Fenwick Seeks Exclusion Zone For Offshore Wind Projects

FENWICK ISLAND – Fenwick officials are calling on federal agencies to adopt an exclusion zone for offshore wind projects.

Last Friday, the Fenwick Island Town Council voted unanimously to adopt a resolution asking federal agencies to update visualizations and radar studies to reflect the larger turbines being proposed for projects off the coast of Delaware and to move offshore wind lease areas at least 30 miles offshore.

“If these turbines were out of sight of our tourist population I think we would be able to preserve the high level of tourism that comes in,” said Councilman Paul Breger, chair of the Fenwick Island Environmental Committee. “The committee proposes a resolution to support the federal adoption of an exclusion zone for offshore wind of at least 30 miles from the entire coast of Delaware.”

Breger told council members last week the committee had met throughout the winter months to review offshore wind studies, publications and lawsuits, contact neighboring towns and consult with experts in the field of alternative energy. The town had also met with U.S. Wind and Orsted, the two companies leading offshore wind energy projects off the coast.

Those discussions, he said, highlighted the impacts offshore wind projects had on migratory birds, marine life and viewsheds. To that end, the committee presented council members last week with its resolution.

“Based on our findings, the committee recommends that the Fenwick Island Town Council adopt a resolution in opposition to Fenwick Island offshore wind projects,” he said.

In 2017, the Maryland Public Service Commission approved offshore renewable energy credits for two projects – US Wind’s MarWin project and Orsted’s Skipjack project – situated in an 80,000-acre Wind Energy Area off the coast.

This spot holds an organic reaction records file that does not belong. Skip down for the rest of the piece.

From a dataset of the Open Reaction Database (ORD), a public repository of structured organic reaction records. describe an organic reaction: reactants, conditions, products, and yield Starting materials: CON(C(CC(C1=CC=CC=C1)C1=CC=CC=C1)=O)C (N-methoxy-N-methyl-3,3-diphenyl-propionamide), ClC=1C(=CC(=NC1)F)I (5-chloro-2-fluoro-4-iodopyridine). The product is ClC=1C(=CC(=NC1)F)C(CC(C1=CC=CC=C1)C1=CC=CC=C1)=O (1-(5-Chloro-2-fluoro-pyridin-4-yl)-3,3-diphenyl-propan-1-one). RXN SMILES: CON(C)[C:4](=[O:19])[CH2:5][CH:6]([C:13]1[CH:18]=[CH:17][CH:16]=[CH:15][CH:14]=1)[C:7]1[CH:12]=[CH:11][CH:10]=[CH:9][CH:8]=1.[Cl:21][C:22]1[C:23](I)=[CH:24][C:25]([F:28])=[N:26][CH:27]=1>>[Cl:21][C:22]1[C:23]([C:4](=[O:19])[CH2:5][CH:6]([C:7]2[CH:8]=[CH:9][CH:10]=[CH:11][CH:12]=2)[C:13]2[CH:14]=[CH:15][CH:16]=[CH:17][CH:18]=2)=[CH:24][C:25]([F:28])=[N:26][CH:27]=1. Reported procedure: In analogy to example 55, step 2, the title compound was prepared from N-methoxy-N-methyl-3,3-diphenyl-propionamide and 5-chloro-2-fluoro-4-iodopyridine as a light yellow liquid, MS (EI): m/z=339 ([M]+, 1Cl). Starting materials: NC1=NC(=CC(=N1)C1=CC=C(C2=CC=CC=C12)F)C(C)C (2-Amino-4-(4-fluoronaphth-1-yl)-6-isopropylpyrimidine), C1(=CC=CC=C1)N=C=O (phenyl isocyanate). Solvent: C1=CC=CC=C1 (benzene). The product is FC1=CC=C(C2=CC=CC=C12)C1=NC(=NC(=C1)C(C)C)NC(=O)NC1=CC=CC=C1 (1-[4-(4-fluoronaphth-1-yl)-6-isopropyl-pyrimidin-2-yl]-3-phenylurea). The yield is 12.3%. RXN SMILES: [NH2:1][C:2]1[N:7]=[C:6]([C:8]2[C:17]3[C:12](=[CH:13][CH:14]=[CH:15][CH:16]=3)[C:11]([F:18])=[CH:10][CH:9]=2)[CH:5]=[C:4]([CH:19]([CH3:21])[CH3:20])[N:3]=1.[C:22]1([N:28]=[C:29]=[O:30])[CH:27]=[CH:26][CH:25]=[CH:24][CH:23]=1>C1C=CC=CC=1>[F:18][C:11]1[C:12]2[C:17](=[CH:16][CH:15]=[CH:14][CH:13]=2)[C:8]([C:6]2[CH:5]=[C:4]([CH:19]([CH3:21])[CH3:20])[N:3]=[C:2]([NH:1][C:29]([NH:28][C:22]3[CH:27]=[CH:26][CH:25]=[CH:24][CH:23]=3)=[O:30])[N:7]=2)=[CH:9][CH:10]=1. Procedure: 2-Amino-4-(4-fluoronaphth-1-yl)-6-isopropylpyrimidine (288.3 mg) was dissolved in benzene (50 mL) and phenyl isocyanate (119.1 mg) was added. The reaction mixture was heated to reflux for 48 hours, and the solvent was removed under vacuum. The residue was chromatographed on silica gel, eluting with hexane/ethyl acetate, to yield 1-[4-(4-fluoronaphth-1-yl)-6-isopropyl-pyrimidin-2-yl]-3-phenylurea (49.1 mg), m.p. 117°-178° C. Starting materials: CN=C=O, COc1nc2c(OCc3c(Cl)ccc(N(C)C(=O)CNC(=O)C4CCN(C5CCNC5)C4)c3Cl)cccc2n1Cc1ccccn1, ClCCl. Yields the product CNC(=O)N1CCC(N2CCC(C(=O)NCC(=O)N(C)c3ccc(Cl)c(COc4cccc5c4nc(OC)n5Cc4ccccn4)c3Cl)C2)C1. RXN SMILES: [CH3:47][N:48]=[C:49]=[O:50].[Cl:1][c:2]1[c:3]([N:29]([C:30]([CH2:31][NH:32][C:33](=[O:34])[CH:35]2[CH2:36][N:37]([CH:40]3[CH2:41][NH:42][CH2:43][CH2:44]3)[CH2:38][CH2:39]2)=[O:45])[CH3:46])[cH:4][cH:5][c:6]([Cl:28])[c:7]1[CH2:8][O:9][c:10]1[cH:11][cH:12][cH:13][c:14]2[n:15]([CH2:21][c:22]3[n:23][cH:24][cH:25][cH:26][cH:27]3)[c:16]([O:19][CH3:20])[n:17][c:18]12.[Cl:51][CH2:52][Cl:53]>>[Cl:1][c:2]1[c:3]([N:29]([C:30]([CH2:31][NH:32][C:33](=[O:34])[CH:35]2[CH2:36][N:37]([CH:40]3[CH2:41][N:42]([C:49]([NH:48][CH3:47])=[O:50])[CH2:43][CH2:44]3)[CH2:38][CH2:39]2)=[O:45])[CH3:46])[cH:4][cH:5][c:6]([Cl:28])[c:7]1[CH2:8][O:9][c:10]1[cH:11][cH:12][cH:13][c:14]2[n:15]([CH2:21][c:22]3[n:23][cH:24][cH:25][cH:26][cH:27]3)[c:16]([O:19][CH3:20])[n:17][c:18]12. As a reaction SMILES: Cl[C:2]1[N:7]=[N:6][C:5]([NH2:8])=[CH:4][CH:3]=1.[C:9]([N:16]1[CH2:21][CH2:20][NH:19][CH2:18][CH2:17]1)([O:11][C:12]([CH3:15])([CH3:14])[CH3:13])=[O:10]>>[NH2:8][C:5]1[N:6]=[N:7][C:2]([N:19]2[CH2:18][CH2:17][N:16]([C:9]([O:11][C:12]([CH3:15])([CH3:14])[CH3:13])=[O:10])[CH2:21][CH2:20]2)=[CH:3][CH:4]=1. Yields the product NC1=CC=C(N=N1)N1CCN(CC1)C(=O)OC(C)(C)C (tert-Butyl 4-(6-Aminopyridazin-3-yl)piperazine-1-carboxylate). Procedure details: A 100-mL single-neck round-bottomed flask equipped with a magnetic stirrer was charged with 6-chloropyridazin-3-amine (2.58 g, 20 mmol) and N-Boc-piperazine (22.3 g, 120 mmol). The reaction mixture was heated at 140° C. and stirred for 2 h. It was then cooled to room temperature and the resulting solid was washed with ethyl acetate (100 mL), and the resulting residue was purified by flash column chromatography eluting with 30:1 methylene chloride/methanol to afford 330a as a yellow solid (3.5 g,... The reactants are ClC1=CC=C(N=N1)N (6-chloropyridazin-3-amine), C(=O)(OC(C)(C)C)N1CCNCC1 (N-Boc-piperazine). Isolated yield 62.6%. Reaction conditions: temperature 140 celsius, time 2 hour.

While those projects are currently working through the review process with the Bureau of Ocean Energy Management, the two companies have already applied for more energy credits to complete second phases.

“The turbines they are projecting to install in these lease areas has grown from 600 feet to 830 feet, and possibly 1,100 feet,” Breger said.

He noted the resolution supports the federal adoption of an exclusion zone for offshore wind.

“We call upon the U.S Congress and the U.S. Bureau of Ocean Energy Management to update visualization and radar studies for turbines up to 1100’ tall,” the resolution reads, “and abandon offshore wind lease areas closer than at least 30 miles from shore and ensure any new lease areas avoid impacts on endangered species, fishing grounds, vessel transit lanes, and consider all other environment risks.”

Council members last week praised the committee’s work.

“Once those turbines get to our beaches, it will be too late,” said Mayor Vicki Carmean.

Councilwoman Natalie Magdeburger agreed.

“I think we are all in favor of green energy,” she said, “but I think it has to be done in the context that we aren’t making one problem to correct another.”

After further discussion, a motion to approve the resolution passed unanimously.

The council last week also voted to hold an Environmental Committee Offshore Wind Symposium at Indian River High School on April 22.

“The committee felt that we should present all this information to the public,” Breger said. “When we found out a lot of local towns and communities didn’t understand the gravity of this lease area and what was going to happen to the shoreline, they were very interested in gathering all this information. So our committee decided we would have a symposium.”

Orsted’s Skipjack 1 project is expected to generate 120-megawatts of energy, while its Skipjack 2 project is expected to generate 760 megawatts, or about six times the size of the initial project. Both phases would be sited about 20 miles off the coast.

Orsted reports its Skipjack offshore wind projects will generate clean, renewable energy to the Eastern Shore by powering 290,000 homes throughout the region.

Similarly, US Wind’s MarWin project would include 22 turbines about 17 miles off the coast, while its proposed Momentum Wind project would include 82 turbines.

US Wind’s MarWin project is expected to power more than 80,000 Maryland homes and support more than 3,000 local jobs.

About The Author: Bethany Hooper

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Bethany Hooper has been with The Dispatch since 2016. She currently covers various general stories. Hooper graduated from Stephen Decatur High School in 2012 and the University of Maryland in 2016, where she completed double majors in journalism and economics.